Type-safe C?

Posted on August 8, 2014 by Tommy McGuire
Labels: theory, quote, c, unix, programming language

I'm rather proud of an answer to Robert Harper's discussion of C typing that I wrote as a comment to a post, Six Points about Type Safety.

The post includes the footnote:

Dr. Robert Harper describes such a type safe analysis of C in a comment here

and while I largely agree with the six points, I disagree with Harper (and don't feel the need to carry the disagreement to wherever Harper posted his comment).

He says, in part, "For example, C is perfectly type safe. It’s semantics is a mapping from 2^64 64-bit words to 2^64 64-bit words. It should be perfectly possible to call rnd(), cast the result as a word pointer, write to it, and read it back to get the same value. Unix never implemented the C dynamics properly, so we get absurdities like 'Bus Error' that literally have no meaning whatsoever in terms of C code."

I don't believe this to be the case for two reasons, philosophical and definitional.

In the first place, if Unix, etc., "never implemented the C dynamics properly", we are very definitely into the discussion of the status of the concept of "unicorns", given that no actual unicorn exists. As a result, I feel perfectly free to assert anything without any real worry about contradiction---what is he going to do, declare me a heretic? Further, philosophically---my previously existing, unreasoned prejudices---I find his stance silly.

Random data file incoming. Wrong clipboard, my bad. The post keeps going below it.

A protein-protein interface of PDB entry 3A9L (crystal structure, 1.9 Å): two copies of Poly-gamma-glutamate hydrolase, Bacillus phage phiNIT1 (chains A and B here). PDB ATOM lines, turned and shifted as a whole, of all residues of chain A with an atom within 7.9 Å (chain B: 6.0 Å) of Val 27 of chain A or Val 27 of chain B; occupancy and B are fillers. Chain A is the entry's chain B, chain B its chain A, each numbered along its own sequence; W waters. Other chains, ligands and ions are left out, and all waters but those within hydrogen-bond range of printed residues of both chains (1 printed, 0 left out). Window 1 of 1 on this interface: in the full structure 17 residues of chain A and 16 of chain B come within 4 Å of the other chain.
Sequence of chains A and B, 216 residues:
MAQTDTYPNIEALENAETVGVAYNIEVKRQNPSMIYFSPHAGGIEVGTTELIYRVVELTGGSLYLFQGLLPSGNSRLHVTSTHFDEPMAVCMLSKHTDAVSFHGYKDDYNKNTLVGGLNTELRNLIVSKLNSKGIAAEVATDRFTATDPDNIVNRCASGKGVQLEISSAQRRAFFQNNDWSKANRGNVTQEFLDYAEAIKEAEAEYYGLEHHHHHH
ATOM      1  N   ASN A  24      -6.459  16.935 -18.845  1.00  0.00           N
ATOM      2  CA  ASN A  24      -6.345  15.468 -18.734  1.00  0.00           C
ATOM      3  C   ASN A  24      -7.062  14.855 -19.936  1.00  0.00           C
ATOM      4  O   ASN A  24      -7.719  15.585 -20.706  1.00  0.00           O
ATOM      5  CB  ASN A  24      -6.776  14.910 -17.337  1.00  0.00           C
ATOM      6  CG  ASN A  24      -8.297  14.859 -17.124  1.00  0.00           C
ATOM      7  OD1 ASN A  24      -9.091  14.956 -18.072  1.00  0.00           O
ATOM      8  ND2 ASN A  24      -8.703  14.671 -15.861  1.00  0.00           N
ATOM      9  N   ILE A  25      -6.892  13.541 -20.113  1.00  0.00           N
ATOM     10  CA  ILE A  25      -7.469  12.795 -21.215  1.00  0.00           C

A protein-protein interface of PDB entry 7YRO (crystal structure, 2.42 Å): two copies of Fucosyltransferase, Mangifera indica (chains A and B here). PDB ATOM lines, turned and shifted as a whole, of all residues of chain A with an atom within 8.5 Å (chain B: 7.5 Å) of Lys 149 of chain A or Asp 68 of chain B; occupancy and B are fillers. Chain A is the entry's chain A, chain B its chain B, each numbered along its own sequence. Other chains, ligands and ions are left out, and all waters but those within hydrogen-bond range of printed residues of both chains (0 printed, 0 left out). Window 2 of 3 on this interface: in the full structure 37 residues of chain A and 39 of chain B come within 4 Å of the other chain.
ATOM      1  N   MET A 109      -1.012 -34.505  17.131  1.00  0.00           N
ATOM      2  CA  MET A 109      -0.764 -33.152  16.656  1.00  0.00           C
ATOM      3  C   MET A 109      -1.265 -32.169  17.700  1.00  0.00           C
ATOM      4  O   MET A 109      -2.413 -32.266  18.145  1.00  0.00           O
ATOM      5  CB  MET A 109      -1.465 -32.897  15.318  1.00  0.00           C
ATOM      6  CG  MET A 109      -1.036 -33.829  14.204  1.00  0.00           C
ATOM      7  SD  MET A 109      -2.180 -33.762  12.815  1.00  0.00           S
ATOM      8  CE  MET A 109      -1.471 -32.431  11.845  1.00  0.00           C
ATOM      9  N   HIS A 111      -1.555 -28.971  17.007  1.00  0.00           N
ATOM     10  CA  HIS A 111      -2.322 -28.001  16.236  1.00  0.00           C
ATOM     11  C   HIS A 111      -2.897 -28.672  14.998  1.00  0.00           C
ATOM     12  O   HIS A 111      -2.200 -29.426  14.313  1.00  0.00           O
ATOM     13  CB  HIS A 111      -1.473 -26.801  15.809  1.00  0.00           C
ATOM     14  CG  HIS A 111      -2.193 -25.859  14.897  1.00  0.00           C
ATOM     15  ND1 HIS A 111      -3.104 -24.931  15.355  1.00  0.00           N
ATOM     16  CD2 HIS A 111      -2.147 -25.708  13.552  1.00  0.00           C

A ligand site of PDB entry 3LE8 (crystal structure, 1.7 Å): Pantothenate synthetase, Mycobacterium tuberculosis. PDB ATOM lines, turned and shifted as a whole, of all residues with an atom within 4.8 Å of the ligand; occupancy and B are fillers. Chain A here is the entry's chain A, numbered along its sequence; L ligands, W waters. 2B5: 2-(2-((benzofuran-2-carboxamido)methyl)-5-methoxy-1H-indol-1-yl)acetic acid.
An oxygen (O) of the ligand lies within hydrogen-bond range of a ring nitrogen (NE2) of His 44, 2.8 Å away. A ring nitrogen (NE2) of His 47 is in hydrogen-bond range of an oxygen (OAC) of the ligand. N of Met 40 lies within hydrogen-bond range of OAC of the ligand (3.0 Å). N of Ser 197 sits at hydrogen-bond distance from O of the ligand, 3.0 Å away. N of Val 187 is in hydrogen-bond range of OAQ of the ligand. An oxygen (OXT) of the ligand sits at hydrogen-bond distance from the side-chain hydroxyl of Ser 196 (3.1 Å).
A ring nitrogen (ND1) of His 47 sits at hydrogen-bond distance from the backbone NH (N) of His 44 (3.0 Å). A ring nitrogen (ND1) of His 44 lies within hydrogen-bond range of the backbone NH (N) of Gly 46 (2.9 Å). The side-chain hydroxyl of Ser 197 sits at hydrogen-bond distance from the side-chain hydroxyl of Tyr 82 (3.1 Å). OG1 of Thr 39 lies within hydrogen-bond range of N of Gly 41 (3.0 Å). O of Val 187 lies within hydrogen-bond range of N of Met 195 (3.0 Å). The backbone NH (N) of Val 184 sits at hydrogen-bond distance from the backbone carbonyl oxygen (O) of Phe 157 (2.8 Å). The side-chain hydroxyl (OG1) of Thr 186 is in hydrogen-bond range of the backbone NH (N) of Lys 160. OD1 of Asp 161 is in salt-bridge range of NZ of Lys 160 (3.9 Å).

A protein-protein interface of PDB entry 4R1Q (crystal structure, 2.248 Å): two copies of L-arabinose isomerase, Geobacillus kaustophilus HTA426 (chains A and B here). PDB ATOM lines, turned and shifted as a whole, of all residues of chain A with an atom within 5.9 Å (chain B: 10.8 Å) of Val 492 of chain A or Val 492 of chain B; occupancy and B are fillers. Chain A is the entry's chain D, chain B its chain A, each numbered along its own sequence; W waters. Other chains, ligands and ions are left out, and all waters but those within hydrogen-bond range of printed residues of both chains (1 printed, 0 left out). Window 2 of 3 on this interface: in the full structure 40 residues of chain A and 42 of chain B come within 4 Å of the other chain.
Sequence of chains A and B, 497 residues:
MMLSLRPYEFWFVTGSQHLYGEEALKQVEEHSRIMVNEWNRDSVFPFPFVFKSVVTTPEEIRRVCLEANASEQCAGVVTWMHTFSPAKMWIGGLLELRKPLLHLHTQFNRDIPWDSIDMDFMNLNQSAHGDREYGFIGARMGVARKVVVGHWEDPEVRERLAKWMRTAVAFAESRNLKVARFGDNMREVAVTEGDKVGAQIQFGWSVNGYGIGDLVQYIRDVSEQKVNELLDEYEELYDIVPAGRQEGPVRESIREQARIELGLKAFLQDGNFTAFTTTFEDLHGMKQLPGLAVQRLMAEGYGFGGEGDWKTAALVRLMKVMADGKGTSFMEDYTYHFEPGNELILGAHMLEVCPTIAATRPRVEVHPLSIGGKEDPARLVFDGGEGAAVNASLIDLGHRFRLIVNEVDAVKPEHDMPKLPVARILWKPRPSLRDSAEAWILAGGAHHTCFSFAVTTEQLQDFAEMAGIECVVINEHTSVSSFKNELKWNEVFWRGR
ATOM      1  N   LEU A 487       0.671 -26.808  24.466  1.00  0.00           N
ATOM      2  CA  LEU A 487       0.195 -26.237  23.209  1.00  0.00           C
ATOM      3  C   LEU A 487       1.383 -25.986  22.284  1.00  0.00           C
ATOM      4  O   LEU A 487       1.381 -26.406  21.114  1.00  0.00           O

In the second, he is wrong about the definition of C. It's semantics, for any reasonable definition of the "semantics of C", are not a mapping from any number of any sized words to other words. The C standard, which is not formal but which is C in a real sense, pretty clearly says that the operation he describes is either undefined or implementation defined or otherwise similarly verboten. In which case, Unix does implement C dynamics properly. He and many others may not include SIGSEGV in their mental model of C's semantics, but that does not mean that he nor they are right.

Those are both significant problems, although the first is the worse. In what sense can one talk about the semantics of a language if no implementation of the language follows those semantics (even assuming those are the semantics of the definition of the language)? I do know that such is not a useful thing to do.

[Update] ...and the post on Hacker News for the Six Points article has been declared dead. Boy, do I love HN.

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